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Brown and white adipose tissues: intrinsic differences in gene expression and response to cold exposure in mice

Published on Apr 15, 2014in American Journal of Physiology-endocrinology and Metabolism4.125
· DOI :10.1152/ajpendo.00473.2013
Meritxell Rosell4
Estimated H-index: 4
(Imperial College London),
Myrsini Kaforou9
Estimated H-index: 9
(Imperial College London)
+ 14 AuthorsMark Christian31
Estimated H-index: 31
(Warw.: University of Warwick)
Abstract
Brown adipocytes dissipate energy, whereas white adipocytes are an energy storage site. We explored the plasticity of different white adipose tissue depots in acquiring a brown phenotype by cold exposure. By comparing cold-induced genes in white fat to those enriched in brown compared with white fat, at thermoneutrality we defined a “brite” transcription signature. We identified the genes, pathways, and promoter regulatory motifs associated with “browning,” as these represent novel targets for understanding this process. For example, neuregulin 4 was more highly expressed in brown adipose tissue and upregulated in white fat upon cold exposure, and cell studies showed that it is a neurite outgrowth-promoting adipokine, indicative of a role in increasing adipose tissue innervation in response to cold. A cell culture system that allows us to reproduce the differential properties of the discrete adipose depots was developed to study depot-specific differences at an in vitro level. The key transcriptional events underpinning white adipose tissue to brown transition are important, as they represent an attractive proposition to overcome the detrimental effects associated with metabolic disorders, including obesity and type 2 diabetes.
  • References (65)
  • Citations (154)
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References65
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#1Gregory GaichH-Index: 1
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Last. David E. MollerH-Index: 66
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Summary Fibroblast growth factor 21 (FGF21) is a recently discovered metabolic regulator. Exogenous FGF21 produces beneficial metabolic effects in animal models; however, the translation of these observations to humans has not been tested. Here, we studied the effects of LY2405319 (LY), a variant of FGF21, in a randomized, placebo-controlled, double-blind proof-of-concept trial in patients with obesity and type 2 diabetes. Patients received placebo or 3, 10, or 20 mg of LY daily for 28 days. LY ...
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#1Andrew Shore (Cardiff University)H-Index: 4
#2Angeliki Karamitri (French Institute of Health and Medical Research)H-Index: 9
Last. Michael A. Lomax (University of Nottingham)H-Index: 23
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Cold exposure imposes a metabolic challenge to mammals that is met by a coordinated response in different tissues to prevent hypothermia. This study reports a transcriptomic analysis in brown adipose tissue (BAT), white adipose (WAT) and liver of mice in response to 24 h cold exposure at 8°C. Expression of 1895 genes were significantly (P<0.05) up- or down-regulated more than two fold by cold exposure in all tissues but only 5 of these genes were shared by all three tissues, and only 19, 14 and ...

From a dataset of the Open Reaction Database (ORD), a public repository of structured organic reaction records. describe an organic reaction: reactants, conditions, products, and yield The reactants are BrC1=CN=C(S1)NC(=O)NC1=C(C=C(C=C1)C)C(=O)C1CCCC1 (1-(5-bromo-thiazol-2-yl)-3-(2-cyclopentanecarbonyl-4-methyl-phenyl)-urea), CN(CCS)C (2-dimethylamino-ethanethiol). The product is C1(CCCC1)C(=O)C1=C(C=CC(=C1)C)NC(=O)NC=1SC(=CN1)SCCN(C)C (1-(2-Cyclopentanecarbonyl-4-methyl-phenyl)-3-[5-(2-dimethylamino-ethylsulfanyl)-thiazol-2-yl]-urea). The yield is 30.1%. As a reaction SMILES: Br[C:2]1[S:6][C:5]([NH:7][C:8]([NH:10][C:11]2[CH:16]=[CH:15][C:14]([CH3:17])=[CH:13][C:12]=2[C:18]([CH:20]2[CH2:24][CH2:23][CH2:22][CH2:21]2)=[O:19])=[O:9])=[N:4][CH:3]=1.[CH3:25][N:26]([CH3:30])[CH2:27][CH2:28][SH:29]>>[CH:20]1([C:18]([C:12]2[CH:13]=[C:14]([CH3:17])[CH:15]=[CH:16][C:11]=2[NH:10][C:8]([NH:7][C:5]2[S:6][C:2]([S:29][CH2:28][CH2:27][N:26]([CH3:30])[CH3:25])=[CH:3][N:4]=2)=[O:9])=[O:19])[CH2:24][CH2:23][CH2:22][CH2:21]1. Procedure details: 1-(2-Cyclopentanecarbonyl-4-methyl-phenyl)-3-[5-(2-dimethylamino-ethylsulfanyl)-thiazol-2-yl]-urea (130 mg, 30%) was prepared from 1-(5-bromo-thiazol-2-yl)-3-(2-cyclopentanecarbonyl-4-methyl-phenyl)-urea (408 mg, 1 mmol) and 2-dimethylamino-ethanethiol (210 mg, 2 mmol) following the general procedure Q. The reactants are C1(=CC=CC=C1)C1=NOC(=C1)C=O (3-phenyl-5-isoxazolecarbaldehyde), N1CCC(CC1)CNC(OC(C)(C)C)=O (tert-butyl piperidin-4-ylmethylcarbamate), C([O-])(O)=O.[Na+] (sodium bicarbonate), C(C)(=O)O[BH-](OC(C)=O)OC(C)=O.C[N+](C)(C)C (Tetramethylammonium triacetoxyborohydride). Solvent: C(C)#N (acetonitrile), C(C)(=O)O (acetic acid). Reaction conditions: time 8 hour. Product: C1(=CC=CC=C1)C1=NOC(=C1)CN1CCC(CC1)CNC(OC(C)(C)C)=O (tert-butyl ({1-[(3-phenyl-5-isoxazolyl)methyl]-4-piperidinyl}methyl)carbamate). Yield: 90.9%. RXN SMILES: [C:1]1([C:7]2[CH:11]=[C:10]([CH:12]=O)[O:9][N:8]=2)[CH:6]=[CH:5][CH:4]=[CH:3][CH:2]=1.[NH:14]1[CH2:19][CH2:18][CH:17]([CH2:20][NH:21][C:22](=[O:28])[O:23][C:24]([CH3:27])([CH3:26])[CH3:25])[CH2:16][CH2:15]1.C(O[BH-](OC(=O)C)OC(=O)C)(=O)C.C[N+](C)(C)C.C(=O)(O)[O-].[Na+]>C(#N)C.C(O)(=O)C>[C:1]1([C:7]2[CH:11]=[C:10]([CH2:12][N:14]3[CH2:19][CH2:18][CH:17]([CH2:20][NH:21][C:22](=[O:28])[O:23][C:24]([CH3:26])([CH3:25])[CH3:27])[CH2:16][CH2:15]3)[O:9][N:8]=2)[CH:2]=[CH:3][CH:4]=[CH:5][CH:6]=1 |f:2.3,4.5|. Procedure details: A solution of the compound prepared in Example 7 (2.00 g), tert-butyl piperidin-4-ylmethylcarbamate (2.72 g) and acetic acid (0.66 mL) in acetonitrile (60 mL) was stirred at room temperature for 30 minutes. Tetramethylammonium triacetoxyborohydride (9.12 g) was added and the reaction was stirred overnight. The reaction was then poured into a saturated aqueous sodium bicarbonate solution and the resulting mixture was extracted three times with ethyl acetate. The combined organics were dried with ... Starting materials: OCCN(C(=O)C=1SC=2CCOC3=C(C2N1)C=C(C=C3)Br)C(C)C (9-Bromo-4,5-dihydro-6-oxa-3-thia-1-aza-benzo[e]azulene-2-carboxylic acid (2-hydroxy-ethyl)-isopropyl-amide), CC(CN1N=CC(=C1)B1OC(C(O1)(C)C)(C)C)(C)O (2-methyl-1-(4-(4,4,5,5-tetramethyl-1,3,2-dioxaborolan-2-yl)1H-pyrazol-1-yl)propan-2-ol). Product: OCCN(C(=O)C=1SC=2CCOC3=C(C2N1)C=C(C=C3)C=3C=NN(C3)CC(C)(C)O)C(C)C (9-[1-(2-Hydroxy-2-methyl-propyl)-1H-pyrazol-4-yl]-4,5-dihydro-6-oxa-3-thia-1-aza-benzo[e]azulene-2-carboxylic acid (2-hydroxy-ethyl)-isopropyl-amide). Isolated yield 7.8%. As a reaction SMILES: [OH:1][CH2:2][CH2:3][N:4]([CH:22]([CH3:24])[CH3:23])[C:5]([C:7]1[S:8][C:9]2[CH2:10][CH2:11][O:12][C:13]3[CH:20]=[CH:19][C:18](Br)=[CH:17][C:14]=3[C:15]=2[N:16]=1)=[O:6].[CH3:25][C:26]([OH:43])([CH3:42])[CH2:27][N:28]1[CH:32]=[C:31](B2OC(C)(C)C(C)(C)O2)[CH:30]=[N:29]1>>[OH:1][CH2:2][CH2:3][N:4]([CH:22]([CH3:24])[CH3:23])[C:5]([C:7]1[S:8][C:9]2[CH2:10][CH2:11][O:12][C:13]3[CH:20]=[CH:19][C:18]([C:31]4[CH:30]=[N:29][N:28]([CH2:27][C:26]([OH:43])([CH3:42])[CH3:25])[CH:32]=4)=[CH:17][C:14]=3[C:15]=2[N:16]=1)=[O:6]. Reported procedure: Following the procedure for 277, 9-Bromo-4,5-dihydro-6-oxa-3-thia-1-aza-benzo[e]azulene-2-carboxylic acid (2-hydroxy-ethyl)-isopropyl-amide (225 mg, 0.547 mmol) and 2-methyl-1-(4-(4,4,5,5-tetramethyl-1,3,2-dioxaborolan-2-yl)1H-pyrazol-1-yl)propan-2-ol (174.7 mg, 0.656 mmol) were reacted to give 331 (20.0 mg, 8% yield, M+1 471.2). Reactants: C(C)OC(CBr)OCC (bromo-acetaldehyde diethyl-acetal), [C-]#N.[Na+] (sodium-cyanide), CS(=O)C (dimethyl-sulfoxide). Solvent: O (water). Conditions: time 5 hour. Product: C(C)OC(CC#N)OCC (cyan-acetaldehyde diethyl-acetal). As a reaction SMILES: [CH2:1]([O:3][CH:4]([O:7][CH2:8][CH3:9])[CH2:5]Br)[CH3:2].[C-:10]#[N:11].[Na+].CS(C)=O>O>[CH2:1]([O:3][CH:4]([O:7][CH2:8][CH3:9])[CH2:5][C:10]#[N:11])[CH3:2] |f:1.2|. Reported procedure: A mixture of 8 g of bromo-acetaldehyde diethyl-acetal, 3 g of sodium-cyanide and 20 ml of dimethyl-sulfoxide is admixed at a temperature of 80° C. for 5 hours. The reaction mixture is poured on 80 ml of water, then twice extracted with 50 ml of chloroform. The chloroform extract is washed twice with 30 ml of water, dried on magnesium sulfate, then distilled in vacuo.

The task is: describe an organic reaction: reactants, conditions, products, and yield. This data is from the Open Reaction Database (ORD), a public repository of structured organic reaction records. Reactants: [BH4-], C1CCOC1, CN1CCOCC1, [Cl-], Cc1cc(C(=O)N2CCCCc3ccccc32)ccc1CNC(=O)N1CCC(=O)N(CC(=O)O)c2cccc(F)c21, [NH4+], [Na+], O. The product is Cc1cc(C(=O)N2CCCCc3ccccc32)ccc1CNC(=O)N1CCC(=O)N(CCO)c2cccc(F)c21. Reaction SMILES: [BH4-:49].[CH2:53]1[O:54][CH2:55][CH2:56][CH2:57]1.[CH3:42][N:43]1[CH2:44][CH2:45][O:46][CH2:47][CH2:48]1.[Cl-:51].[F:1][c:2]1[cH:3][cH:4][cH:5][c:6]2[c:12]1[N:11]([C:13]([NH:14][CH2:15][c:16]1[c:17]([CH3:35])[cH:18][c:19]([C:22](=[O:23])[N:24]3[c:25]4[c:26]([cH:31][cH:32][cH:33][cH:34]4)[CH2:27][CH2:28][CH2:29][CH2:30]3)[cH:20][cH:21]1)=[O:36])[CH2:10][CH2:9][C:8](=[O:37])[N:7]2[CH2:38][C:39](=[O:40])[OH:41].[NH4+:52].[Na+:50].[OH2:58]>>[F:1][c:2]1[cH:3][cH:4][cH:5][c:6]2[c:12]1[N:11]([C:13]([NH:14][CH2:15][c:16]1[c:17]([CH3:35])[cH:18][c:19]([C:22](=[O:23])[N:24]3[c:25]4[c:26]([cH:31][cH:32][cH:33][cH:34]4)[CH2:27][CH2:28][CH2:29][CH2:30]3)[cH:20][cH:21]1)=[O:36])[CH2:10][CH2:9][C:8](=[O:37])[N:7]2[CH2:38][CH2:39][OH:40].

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#1Matthias RosenwaldH-Index: 4
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Brown adipose cells contribute to body temperature maintenance by converting lipids and glucose into heat, and can be found in white adipose tissue. Wolfrum and colleagues find a population of cells in white adipose tissue that can adopt brown or white characteristics in response to cold.
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Brown adipose tissue (BAT) burns, rather than stores, energy and has thus been explored as a way to combat obesity. Aaron Cypess and his colleagues isolate neck fat from adult humans and show that BAT exists in this region, define its anatomical localization in the neck relative to white adipose tissue and demonstrate that it is functional.
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p53 is required for brown adipogenic differentiation and has a protective role against diet-induced obesity
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The previously observed supraclavicular depot of brown adipose tissue (BAT) in adult humans was commonly believed to be the equivalent of the interscapular thermogenic organ of small mammals. This ...
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Failure of white adipose tissue to appropriately store excess metabolic substrate seems to underpin obesity-associated type 2 diabetes. Encouraging “browning” of white adipose has been suggested as a therapeutic strategy to help dispose of excess stored lipid and ameliorate the resulting insulin resistance. Genetic variation at the DNA locus encoding the novel proteolipid neuronatin has been associated with obesity, and we recently observed that neuronatin expression is reduced in subcutaneous a...
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